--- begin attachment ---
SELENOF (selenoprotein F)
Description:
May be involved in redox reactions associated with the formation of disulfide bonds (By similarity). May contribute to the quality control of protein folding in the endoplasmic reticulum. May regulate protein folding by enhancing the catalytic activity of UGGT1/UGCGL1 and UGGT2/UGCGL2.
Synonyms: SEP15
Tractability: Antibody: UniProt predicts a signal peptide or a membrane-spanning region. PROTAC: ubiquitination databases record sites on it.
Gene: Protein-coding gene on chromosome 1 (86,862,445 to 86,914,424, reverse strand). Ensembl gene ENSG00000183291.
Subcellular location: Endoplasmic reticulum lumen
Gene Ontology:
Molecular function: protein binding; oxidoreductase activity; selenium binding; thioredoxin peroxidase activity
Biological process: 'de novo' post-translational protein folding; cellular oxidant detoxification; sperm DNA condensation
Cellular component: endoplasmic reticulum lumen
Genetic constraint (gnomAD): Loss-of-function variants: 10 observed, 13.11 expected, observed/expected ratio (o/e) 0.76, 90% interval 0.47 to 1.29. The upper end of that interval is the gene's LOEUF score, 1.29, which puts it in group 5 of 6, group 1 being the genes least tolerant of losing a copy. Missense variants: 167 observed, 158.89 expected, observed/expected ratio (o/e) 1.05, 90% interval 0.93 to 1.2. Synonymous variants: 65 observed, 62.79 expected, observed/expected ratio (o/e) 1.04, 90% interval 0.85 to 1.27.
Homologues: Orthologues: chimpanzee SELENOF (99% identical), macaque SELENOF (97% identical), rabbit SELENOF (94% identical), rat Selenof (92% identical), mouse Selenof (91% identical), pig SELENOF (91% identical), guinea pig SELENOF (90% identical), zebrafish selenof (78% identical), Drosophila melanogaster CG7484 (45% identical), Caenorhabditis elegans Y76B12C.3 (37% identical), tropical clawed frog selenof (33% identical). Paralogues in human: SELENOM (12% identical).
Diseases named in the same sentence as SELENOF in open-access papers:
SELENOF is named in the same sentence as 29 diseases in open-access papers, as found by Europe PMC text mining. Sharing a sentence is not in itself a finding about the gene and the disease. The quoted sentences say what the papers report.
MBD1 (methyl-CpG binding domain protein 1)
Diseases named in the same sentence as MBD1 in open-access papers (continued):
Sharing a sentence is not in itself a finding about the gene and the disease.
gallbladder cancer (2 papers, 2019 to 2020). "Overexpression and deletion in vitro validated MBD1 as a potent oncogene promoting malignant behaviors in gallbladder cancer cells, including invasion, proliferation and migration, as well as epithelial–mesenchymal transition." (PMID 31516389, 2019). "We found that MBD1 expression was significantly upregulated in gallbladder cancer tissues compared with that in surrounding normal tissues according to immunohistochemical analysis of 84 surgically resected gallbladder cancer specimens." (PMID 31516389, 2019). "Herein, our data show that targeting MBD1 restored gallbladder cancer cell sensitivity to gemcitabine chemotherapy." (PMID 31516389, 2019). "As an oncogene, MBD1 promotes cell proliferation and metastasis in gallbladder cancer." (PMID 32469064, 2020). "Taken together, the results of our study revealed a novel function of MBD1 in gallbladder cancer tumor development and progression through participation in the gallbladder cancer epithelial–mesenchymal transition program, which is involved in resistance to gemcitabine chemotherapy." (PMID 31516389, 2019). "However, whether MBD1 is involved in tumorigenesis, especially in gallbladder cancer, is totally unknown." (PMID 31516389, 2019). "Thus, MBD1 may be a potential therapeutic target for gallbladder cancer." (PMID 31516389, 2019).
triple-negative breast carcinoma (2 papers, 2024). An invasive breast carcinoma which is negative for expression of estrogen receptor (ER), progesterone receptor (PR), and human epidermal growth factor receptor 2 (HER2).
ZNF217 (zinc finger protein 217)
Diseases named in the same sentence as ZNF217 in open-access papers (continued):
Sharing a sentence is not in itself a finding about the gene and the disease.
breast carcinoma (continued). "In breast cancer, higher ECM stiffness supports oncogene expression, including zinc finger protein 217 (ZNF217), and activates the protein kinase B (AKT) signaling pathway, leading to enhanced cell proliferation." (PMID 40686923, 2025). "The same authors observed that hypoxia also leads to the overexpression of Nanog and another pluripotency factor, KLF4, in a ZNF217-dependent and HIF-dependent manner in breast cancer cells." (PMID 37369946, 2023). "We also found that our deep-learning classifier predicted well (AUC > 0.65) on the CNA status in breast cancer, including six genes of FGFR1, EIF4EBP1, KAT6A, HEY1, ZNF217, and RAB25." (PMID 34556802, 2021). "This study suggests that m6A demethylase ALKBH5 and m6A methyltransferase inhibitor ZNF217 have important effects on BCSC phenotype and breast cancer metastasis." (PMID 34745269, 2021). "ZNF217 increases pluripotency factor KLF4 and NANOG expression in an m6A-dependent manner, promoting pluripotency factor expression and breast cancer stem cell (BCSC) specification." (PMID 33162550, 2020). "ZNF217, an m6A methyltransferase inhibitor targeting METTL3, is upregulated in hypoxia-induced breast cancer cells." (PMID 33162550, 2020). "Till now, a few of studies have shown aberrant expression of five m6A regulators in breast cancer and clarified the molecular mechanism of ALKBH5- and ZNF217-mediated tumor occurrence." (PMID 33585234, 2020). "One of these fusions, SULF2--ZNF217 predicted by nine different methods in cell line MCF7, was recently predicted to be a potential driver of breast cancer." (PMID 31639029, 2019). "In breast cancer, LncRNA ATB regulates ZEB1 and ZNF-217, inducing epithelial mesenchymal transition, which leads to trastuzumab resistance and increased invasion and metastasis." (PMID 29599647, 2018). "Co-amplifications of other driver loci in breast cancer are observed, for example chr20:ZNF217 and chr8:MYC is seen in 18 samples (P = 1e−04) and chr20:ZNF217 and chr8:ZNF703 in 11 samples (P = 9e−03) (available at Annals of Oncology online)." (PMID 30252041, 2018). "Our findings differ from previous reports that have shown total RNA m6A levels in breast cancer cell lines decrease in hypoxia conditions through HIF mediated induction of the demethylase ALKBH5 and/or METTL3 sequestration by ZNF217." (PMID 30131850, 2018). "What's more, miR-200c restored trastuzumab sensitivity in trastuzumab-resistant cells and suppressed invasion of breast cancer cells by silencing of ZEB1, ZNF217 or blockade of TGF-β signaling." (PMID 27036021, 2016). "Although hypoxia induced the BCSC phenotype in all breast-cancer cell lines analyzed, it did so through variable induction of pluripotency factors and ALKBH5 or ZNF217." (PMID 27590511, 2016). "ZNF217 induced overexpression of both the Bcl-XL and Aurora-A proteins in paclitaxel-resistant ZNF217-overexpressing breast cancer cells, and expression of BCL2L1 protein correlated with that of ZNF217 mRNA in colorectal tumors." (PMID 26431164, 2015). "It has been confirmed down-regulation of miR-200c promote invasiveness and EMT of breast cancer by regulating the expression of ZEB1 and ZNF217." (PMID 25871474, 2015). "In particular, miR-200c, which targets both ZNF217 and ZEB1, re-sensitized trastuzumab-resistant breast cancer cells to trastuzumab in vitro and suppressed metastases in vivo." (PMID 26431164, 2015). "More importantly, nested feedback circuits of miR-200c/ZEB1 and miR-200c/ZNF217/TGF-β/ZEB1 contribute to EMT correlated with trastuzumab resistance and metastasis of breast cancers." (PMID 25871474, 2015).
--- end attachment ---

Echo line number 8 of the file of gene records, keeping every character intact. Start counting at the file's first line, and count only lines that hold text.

Gene Ontology: